The FTC got it right on Herbalife settlement
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Last week, the FTC announced a settlement with Herbalife, a 36-year old California nutrition company. The FTC rejected the years-long PR campaign funded by hedge-fund manager Bill Ackman, who demanded that the FTC brand Herbalife a pyramid scheme and shut it down. Instead, the FTC did what we should expect from our government: it conducted a thorough investigation, weighed all of the facts, and upheld its statutory responsibility to enforce the law. The result: a settlement that addresses earnings misrepresentations made by some Herbalife distributors; provides an opportunity for Herbalife distributors who relied on misrepresentations to receive refunds; and, most importantly, incorporates Herbalife’s commitment going forward to stand as the embodiment and champion of best practices in the multi-level marketing industry. This outcome is good for consumers, good for business, and a good sign for our institutions of government that in this hyper-politicized election season, principled apolitical experts can come together and get good results for taxpayers.

After its exhaustive review, the FTC rejected Ackman’s core allegations that Herbalife is a pyramid scheme. I am a former FTC official with 27 years of consumer protection experience, including 12 years overseeing the FTC’s business opportunity enforcement and regulatory program. I have also observed Herbalife’s operations over the past year as an occasional consultant to the company. Based on my experience and observations, I am gratified to see this result.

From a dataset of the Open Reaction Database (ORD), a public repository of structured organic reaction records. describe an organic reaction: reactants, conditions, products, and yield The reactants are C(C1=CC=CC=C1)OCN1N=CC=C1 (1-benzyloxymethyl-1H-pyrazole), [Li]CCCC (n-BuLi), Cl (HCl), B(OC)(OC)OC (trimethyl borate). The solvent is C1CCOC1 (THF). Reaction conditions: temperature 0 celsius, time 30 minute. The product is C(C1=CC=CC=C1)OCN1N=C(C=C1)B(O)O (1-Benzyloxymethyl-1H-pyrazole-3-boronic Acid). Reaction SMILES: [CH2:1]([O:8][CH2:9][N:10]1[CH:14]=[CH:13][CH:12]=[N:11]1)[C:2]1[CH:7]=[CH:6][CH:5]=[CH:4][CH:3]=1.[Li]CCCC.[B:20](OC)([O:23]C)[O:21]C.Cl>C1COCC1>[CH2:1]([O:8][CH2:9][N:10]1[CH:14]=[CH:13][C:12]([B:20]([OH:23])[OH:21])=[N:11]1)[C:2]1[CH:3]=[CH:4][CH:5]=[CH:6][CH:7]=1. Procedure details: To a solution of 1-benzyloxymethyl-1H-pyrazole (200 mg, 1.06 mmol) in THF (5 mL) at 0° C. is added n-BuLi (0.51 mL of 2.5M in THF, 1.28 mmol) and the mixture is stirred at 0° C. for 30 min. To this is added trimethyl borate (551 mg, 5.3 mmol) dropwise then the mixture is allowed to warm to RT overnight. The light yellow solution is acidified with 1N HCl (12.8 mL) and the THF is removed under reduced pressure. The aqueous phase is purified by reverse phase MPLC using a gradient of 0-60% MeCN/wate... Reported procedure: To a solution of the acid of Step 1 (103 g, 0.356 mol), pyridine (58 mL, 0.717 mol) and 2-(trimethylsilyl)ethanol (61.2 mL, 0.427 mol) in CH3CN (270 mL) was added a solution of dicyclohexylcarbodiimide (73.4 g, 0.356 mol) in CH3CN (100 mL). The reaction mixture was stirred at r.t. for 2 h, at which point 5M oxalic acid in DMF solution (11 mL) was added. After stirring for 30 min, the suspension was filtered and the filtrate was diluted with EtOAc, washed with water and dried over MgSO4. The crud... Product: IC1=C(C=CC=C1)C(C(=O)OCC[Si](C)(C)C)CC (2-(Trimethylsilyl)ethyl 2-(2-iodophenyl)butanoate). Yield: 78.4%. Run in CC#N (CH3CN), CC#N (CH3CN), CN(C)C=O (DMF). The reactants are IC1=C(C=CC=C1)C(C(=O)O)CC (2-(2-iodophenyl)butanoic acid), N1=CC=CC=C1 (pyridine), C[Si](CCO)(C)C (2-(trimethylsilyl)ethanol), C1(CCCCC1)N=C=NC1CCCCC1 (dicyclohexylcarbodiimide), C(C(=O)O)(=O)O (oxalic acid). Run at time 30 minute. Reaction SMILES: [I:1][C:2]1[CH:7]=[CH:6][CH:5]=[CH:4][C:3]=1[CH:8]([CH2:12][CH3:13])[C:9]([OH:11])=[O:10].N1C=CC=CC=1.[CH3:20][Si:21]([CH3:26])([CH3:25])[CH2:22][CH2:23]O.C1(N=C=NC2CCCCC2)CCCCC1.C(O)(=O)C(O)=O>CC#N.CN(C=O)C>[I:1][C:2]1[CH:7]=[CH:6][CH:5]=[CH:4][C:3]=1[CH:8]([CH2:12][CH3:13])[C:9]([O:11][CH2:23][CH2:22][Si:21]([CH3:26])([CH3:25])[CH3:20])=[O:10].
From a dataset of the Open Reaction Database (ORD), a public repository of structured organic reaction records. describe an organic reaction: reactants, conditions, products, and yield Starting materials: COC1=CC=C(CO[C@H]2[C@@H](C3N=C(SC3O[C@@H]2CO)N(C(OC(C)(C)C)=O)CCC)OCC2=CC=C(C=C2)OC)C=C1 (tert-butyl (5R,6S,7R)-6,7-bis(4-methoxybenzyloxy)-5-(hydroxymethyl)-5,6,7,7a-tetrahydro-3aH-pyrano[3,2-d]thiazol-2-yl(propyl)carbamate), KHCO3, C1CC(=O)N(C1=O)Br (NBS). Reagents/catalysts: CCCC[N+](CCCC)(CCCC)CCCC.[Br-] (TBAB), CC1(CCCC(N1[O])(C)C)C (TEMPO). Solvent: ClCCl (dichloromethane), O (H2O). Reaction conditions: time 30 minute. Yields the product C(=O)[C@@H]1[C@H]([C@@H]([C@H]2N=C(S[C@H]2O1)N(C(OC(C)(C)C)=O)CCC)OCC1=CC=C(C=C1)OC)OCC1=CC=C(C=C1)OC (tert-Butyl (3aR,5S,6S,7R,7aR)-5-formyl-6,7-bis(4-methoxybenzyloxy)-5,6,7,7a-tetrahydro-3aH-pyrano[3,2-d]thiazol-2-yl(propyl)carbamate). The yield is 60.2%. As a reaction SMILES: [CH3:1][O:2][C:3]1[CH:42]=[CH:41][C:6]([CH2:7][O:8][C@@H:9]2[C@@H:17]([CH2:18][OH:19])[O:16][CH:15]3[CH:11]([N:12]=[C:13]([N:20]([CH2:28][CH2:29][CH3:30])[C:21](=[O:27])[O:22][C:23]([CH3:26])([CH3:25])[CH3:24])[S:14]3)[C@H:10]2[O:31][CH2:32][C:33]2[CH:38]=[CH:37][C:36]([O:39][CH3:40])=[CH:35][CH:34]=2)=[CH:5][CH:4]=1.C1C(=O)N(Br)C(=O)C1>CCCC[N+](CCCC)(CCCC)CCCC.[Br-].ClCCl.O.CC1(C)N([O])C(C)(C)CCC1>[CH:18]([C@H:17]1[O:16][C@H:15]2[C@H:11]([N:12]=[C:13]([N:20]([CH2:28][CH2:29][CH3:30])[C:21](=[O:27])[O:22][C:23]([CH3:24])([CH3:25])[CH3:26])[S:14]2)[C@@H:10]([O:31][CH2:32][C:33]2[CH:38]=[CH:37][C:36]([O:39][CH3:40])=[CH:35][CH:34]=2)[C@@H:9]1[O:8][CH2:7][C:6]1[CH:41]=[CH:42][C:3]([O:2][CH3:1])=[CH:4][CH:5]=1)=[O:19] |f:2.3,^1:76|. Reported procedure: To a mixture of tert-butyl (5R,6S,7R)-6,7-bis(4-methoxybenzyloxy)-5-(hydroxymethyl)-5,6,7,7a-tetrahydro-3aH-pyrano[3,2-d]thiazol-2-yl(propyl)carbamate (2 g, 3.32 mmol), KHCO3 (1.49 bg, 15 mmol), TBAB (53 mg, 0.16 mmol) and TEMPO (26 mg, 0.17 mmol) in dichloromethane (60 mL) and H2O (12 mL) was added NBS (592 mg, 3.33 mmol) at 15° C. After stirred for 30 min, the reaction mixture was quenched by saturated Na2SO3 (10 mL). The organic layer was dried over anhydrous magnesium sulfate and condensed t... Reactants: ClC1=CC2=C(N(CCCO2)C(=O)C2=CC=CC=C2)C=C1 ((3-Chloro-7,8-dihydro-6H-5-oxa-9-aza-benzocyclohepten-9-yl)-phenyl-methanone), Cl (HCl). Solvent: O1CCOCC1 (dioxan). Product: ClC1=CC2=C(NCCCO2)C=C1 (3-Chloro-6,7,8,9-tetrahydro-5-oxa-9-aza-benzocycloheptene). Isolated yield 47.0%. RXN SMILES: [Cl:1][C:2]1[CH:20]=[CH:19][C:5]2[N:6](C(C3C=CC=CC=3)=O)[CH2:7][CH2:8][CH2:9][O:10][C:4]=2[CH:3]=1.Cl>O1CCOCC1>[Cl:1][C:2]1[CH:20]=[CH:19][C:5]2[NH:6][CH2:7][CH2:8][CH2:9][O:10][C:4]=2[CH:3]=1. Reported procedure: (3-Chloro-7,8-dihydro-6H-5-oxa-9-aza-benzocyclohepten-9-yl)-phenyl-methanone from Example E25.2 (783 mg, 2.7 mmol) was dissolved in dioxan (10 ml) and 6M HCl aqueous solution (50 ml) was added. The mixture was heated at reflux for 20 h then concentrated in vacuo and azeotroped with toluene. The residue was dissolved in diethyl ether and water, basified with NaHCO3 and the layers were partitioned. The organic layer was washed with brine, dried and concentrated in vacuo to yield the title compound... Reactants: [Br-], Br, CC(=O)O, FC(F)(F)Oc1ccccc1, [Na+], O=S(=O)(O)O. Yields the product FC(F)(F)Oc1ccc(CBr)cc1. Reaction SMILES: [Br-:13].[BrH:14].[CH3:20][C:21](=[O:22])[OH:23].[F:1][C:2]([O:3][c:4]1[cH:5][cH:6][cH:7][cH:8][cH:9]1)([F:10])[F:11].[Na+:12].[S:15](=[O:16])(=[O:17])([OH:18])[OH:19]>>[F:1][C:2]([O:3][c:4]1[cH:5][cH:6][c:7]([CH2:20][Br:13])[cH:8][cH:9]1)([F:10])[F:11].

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For decades, courts and the FTC have held that businesses that pay recruitment rewards unrelated to the sale of an actual product are scams that should not be permitted to operate. Herbalife – a $4.5 billion publicly traded company with more than 8,000 employees, thousands of investors, four million members worldwide and 8 million American customers – could not be further from that model. The company pays no money for recruitment. It uses a network-marketing model that ties rewards for its sales force directly to the sale of products to ultimate users. Demand for its weight loss and nutrition products is genuine: close to 6 million U.S. households purchased an Herbalife product within the past year. Its premier product – the Formula 1 meal replacement shake – leads the industry in market share. And perhaps most compelling, survey after survey reveals Herbalife’s customers are overwhelmingly satisfied, both with the products themselves and the business opportunity the company provides to those willing to work for it.

Consumers benefit with the FTC’s announcement. Herbalife agreed to work with the FTC to continue to ensure they are well informed and robustly protected. Under this agreement, the company will explicitly document retail sales, to make clear which of their consumers want to pursue the Herbalife business opportunity, to improve its already industry-leading compliance and member training efforts, and to enhance its consumer disclosures. While the reforms announced by Herbalife and the FTC are in large measure a continuation of business improvements the company was already making, I credit the Commission for ensuring the clarity of all disclosures so consumers clearly understand any commitments they take on.

And perhaps most encouragingly, with this settlement, the Commission has put in place new guidance for the growing number of companies and Americans who use the direct selling model to distribute their products and generate business opportunities for budding entrepreneurs. Under this agreement, I anticipate that companies and consumers in this space will have new rules of the road to follow to ensure the transparency of corporate business models and the robustness of necessary disclosures to Americans who seek a direct sales business opportunity.

Herbalife continues to lead the industry with these reforms. I’m encouraged that all direct sellers could soon follow suit. The FTC’s announcement is good for consumers, good for industry, and should remind us all of the exemplary work that continues in many of our institutions of government.


Eileen Harrington is a Former Acting Director, Deputy Director, Associate Director, and Assistant Director of the FTC’s Bureau of Consumer Protection (1987-2009), with direct responsibility for the FTC’s enforcement and regulatory oversight of business opportunities like Herbalife. She has been an occasional consultant to Herbalife over the last year.